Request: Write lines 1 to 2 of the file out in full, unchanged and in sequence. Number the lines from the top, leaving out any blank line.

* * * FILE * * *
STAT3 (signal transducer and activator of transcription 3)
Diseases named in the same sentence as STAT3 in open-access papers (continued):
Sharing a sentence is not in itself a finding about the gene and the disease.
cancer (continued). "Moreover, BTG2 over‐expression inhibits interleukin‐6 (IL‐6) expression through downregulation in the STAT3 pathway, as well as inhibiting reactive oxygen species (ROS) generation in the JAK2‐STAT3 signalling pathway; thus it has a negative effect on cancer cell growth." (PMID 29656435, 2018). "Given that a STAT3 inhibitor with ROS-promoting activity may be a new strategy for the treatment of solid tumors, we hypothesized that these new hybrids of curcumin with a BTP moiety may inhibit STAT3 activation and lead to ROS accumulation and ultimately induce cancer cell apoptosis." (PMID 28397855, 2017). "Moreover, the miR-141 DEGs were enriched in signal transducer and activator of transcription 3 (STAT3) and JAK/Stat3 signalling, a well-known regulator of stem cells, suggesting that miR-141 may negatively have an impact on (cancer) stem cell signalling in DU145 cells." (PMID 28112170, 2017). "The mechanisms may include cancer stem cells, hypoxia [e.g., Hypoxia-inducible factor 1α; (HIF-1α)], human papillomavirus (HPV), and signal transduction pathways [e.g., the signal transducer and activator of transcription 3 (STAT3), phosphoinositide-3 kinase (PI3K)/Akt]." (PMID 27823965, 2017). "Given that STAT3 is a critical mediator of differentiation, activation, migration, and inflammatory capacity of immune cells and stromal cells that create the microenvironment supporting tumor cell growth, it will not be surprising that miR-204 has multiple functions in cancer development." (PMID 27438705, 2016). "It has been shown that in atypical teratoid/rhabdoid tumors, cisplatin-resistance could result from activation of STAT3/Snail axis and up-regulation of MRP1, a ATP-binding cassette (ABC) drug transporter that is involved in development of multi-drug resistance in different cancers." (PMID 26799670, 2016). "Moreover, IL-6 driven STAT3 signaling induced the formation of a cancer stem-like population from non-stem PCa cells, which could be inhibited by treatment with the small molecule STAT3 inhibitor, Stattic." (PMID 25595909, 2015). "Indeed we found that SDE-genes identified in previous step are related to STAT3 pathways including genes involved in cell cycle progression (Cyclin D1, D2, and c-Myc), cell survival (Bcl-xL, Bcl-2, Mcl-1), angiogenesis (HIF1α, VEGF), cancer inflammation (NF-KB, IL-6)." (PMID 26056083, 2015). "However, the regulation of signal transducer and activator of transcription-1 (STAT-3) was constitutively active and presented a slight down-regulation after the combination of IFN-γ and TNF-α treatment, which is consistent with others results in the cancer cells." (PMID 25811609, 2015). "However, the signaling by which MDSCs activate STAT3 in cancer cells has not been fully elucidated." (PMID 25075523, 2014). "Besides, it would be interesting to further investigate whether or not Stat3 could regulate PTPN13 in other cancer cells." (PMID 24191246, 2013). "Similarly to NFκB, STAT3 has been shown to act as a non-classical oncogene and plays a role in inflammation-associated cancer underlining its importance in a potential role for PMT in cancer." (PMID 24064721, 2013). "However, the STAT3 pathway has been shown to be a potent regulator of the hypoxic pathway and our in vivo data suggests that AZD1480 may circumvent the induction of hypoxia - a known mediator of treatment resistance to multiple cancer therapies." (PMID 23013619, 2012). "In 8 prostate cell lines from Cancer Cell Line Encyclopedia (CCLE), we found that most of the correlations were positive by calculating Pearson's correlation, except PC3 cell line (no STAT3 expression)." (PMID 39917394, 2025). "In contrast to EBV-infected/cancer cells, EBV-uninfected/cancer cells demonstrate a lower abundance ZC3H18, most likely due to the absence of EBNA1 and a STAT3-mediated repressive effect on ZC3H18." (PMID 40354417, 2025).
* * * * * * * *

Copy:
STAT3 (signal transducer and activator of transcription 3)
Diseases named in the same sentence as STAT3 in open-access papers (continued):